General Discussion Triathlon Talk » Helmet lifespan Rss Feed  
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2008-08-23 4:28 PM

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Subject: Helmet lifespan

I've never had a serious bike crash, so I haven't had to replace the helmet.  I've had it for about 8 years now, and it still looks fine.  Do you have to replace the helmet after a certain amount of time, or can you just keep wearing it until you whack it in a crash?  Thanks.

-steve



2008-08-23 4:43 PM
in reply to: #1623320

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Subject: RE: Helmet lifespan

From the website of the Bicycle Helmet Safety Institute, http://www.helmets.org/replace.htm:

Most manufacturers now recommend that helmets be replaced after five years, but some of that may be just marketing. (Bell now recommends every three years, which seems to us too short. They base it partially on updating your helmet technology, but they have not been improving their helmets that much over three year periods, and we consider some of their helmets since the late 1990's to be a step backwards, so we would take that with a grain of salt.) Deterioration depends on usage, care, and abuse. But if you ride thousands of miles every year, five years may be a realistic estimate of helmet life. And helmets have actually been improving enough over time to make it a reasonable bet that you can find a better one than you did five years ago. It may fit better, look better, and in some cases may even be more protective.

2008-08-23 5:16 PM
in reply to: #1623320

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Subject: RE: Helmet lifespan
The case for following the manufacturer's guidelines for replacing helmets comes from a number of reasons that include:

Some helmet test standards (there are several, A.S.T.M. F1447-06, F1447-99A, A.N.S.I. Z90.4, C.P.S.C., EN 1078 and The Snell Memorial Foundation) specify a re-testing of production samples after a given duration. This test is on unused helmets. If the helmet fails the test after the given duration (they are different for different testing standards) that dictates the "normal lifespan" of the helmet.

In other words, if a helmet passes the current A.S.T.M., C.P.S.C. or European EN 1078 impact survivability standard when it is new, and that same helmet (exactly) is stored for three years in the test facility, then re-tested and fails, the life span is determined to be shorter than three years.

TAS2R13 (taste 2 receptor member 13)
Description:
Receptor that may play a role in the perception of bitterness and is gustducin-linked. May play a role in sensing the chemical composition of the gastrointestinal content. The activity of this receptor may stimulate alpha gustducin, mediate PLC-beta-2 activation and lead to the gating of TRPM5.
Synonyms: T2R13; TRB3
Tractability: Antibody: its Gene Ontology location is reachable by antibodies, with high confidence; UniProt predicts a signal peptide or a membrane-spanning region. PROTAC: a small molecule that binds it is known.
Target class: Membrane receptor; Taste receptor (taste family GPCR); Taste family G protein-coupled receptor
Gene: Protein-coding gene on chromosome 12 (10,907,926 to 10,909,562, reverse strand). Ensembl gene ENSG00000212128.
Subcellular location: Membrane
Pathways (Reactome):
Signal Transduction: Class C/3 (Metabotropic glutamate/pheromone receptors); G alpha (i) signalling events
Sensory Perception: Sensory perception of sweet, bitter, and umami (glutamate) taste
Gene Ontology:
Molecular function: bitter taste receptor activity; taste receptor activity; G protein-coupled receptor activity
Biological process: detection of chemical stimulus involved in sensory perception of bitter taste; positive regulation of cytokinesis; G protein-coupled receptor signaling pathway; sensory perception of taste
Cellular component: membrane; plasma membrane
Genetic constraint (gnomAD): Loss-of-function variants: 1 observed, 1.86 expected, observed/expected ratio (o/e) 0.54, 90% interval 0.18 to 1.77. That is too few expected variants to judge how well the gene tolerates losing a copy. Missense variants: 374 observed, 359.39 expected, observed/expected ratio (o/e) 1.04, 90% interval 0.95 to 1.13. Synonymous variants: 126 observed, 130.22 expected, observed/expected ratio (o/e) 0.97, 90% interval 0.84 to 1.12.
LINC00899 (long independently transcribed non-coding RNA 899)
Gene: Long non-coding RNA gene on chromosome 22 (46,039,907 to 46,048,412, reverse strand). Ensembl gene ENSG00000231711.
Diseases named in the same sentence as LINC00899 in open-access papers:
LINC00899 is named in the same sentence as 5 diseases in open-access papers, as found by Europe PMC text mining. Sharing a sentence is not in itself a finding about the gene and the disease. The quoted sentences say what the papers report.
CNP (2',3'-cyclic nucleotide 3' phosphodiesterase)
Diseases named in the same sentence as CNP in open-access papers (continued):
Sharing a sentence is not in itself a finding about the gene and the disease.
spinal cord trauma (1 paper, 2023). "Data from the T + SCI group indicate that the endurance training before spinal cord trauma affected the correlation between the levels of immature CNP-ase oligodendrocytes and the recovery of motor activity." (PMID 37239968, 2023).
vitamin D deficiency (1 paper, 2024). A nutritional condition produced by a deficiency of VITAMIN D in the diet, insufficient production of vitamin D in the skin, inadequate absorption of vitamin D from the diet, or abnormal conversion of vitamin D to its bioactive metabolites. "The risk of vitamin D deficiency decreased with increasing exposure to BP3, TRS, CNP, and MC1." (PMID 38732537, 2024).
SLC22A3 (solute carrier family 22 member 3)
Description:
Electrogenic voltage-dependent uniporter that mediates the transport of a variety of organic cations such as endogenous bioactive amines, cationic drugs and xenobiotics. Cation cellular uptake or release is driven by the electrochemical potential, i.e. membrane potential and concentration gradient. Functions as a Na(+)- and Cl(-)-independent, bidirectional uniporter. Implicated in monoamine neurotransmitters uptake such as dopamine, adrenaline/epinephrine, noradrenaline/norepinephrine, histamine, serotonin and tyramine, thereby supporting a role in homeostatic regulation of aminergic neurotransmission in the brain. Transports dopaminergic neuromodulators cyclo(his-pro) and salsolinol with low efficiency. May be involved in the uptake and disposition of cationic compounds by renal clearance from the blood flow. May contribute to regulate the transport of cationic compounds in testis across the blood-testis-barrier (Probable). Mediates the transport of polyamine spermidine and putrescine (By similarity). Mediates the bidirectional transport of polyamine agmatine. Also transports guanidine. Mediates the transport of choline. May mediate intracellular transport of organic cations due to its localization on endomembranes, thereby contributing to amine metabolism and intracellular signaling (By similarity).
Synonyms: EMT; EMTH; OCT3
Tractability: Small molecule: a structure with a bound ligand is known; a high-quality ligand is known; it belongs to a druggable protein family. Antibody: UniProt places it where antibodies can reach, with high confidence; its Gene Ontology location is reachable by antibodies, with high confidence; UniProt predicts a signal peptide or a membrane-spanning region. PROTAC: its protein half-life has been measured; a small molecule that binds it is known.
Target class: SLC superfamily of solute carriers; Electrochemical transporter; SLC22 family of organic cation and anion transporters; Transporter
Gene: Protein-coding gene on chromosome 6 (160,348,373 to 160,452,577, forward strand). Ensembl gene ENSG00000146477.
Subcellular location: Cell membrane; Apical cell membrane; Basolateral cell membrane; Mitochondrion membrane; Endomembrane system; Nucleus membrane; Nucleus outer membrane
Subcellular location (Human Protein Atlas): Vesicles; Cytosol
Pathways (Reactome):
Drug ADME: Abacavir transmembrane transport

Now, some footnotes here: Firstly, Your question was a good one and I don't know this stuff off the top of my head- so we both learned something here. I researched this by phoning our Bell and Giro sales rep, Bill Rehor, and by conducting Google searches on the key words, "bicycle helmet test standards, etc."

My best friend of 22 years died in a cycling accident while wearing a helmet that was CPSC certified and under a day old, so I have a personal interest in this. His name was Michael R. Rabe, former Vice President of Racing for the Wolverine Sports Club. Rabe died on May 2nd, 2003 while riding home from our store. He was hit by a drunk driver and died at the scene. Read about it here:

http://www.bikesportmichigan.com/editorials/0000029.shtml

http://www.bikesportmichigan.com/editorials/0000064.shtml

Helmets degrade with time for a number of reasons, but chiefly three:

1. Exposure to ultra violet radiation (sunlight) and heat in storage.
2. Expulsion of stored gases in the expanded polystyrene material that is designed to absorb the energy of an impact by deforming upon impact. E.P.S. (Expanded Poly Styrene) is the "styrofoam" like material used in bicycle helmets. The helmet is then usually covered with an injection molded polystyrene (not expanded with gas, just regular hard plastic) shell. Increasingly some lightweight, high performance helmets such as the Giro Ionos used an intergrated, molded-in skeletal structure of polystyrene for increased structural integrity. These interior components do not assist in energy absorption during impacts. E.P.S. is basically plastic infused with gases to "puff it up" forming gas voids that compress upon impact. The gas leeches out of the polystyrene over time, reducing the helmet's ability to absorb impact and making it less protective- hence the three year replacement necessity with some models and brands.
3. Overall wear of suspension components such as chin straps, buckles, sizing pads and adjustable hat band sizing components. These things just wear out, especially with frequent use, adjustment, buckling and unbuckling and perspiration residue.

Bottom line: Replacing your helmet in compliance with manufacturer's recommendations is not marketing or some veiled attempt at selling you a new helmet every three years. It is good common sense based on independent engineering tests performed by scientific testing agencies not involved in the helmet sales industry. Generally, they are the ones imposing the recommendations for replacement to reduce liability insurance costs for manufacturers- it isn't the manufactuer necessarily making the recommendations.